Question: “Dr. Kotlar, I think I’m HIPAA compliant. I have all new patients sign my Notice of Privacy Practices form, all files are kept in a locked cabinet, we keep all patient conversations at a low level and my billing manager stays up to date by attending coding seminars. Am I HIPAA compliant?”
Answer: You’re on your way, but based solely on the items you mentioned, you’re not there yet. Let’s begin with a little HIPAA background and the basics.
HIPAA is an acronym for the Health Insurance Portability and Accountability Act. Signed into law on August 21, 1996 and governed by the U.S. Department of Health & Human Services (HHS) Office for the Office of Civil Rights (OCR). Compliance with HIPAA is mandatory. HIPAA applies to all covered entities. Covered entities include health insurance plans, clearinghouses and healthcare providers (MDs, DCs, PTs) that transmit health information electronically. The main purpose is to safeguard patient protected health information (PHI).
The HIPAA privacy rule applies to all PHI. The purpose is to protect patient data and regulate how providers can use and disclose PHI. The HIPAA security rule relates to the protection of electronic PHI (ePHI). This includes ePHI at rest or in transit.
Notice of Privacy Practices:
The Notice of Privacy Practices, also known as the HIPAA notice, is a document provided to every patient who seeks care in your office. It sets rules about who can look at and receive PHI, and it gives patients their rights over how and when PHI can be shared. If a patient refuses to sign the HIPAA notice, keep a record of this fact. The HIPAA notice should be posted in a clear and easy-to-find location where patients are able to see it, and a copy must be provided to anyone who asks for one. If you would like to receive a sample Notice of Privacy Practices, send an email to firstname.lastname@example.org.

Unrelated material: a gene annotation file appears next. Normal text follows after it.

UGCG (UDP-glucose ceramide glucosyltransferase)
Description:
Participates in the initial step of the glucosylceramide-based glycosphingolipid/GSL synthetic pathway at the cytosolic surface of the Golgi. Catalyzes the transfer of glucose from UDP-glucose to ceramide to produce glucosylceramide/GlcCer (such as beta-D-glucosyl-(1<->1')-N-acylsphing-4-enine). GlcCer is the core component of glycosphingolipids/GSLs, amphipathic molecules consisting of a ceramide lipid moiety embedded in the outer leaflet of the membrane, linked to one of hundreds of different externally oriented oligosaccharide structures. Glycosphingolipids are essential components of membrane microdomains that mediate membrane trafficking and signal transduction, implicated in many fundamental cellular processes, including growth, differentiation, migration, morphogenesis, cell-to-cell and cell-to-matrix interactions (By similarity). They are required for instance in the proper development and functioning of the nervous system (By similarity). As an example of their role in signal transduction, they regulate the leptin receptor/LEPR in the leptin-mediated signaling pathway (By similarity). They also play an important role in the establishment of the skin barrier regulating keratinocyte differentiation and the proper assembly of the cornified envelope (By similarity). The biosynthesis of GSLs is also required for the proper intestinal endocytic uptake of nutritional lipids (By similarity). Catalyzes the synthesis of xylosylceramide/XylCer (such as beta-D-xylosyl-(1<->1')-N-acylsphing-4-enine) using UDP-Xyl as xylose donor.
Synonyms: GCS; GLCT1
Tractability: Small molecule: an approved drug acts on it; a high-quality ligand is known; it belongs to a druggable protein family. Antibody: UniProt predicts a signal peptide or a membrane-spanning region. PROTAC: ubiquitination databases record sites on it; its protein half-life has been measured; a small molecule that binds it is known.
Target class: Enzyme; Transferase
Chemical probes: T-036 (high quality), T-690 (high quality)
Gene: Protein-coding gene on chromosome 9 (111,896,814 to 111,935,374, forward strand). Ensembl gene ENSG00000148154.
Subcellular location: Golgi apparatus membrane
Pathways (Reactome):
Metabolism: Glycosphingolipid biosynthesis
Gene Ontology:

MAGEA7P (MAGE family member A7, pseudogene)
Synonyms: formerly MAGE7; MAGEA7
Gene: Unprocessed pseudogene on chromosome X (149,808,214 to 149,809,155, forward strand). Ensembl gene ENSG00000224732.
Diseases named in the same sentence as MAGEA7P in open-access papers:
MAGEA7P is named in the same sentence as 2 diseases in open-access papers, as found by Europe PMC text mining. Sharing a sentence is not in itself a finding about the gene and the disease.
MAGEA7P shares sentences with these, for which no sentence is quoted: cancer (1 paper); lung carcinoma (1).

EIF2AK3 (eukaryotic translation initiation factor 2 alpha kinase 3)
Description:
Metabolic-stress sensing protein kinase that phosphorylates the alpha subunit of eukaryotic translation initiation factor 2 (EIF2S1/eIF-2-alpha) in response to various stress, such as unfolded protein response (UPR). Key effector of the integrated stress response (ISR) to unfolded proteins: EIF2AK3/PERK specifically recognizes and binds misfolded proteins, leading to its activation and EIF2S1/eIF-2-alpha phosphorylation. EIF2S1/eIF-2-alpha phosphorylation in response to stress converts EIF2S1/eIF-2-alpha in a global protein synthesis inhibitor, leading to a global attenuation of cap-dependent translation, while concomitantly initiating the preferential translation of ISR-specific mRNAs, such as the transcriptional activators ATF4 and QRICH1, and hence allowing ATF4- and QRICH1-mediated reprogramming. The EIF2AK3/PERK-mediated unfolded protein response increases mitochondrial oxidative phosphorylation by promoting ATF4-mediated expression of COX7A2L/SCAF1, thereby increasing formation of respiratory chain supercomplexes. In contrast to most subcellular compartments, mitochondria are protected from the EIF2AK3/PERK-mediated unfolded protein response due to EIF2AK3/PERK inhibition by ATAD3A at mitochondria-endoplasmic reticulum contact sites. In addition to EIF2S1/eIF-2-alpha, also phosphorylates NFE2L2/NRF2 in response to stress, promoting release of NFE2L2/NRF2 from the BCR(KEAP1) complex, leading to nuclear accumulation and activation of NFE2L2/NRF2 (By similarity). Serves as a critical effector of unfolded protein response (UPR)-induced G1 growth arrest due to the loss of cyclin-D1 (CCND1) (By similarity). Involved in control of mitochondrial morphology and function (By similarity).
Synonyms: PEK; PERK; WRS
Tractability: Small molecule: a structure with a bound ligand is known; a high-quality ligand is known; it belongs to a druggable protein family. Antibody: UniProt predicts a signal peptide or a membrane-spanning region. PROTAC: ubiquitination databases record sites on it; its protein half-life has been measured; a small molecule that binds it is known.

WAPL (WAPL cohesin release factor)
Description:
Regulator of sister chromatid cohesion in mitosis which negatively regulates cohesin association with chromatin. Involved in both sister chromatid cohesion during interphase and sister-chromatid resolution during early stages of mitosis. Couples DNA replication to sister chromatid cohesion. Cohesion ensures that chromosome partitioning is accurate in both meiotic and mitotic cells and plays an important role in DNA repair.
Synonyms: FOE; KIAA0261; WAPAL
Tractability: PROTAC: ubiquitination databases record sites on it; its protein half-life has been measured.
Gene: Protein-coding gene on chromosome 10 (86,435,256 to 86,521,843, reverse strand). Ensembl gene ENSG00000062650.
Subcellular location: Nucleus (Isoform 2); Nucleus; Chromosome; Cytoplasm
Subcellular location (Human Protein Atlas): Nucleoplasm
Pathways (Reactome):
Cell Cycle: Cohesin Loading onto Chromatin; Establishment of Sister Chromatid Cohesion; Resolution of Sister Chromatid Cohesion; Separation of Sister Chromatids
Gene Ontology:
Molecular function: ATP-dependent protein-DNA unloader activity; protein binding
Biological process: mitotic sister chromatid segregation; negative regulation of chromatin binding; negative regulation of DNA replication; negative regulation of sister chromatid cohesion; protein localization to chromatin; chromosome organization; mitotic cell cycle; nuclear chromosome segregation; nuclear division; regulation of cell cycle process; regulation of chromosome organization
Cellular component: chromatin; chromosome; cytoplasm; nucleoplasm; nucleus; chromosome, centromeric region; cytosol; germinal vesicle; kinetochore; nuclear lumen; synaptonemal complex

A compliance officer is an employee of your organization whose responsibilities include ensuring that the company complies with federal and state regulatory requirements and internal policies. A compliance officer may also design or update internal policies to mitigate the risk of the company breaking laws and regulations, as well as leading internal audits of procedures. If a staff member is not qualified to be a compliance officer, it is appropriate for the doctor to name himself/herself the office compliance officer.
The compliance officer must have an excellent and thorough understanding of the business, as well as skills and human qualities that allow him/her to advise, train and raise awareness among company staff on the significance of business ethics and compliance. The compliance officer should organize and supervise training sessions either through meetings or e-learning. Compliance officers are expected to provide an objective view of company policies and to be on the alert for potential areas of vulnerability or risk.
Many providers work with and share patient PHI with outside vendors such as billing companies. These types of arrangements are now governed by HIPAA. Billing and software companies are two examples of Business Associates. Other examples include clearinghouses, attorneys, IT consultants, transcription services and cloud service vendors. Another example is a staff member paid as an independent contractor who is accessing your ePHI from an outside location. Basically, anyone not an employee of your workforce who can access PHI could be considered a Business Associate. Business Associate Agreements (BAA) can help protect your practice.
Here’s a possible situation: someone hacks into your billing company system and steals a bunch of your patient files. Without a BAA, you are held liable and may have to purchase credit monitoring services for every stolen patient file. This could become very expensive.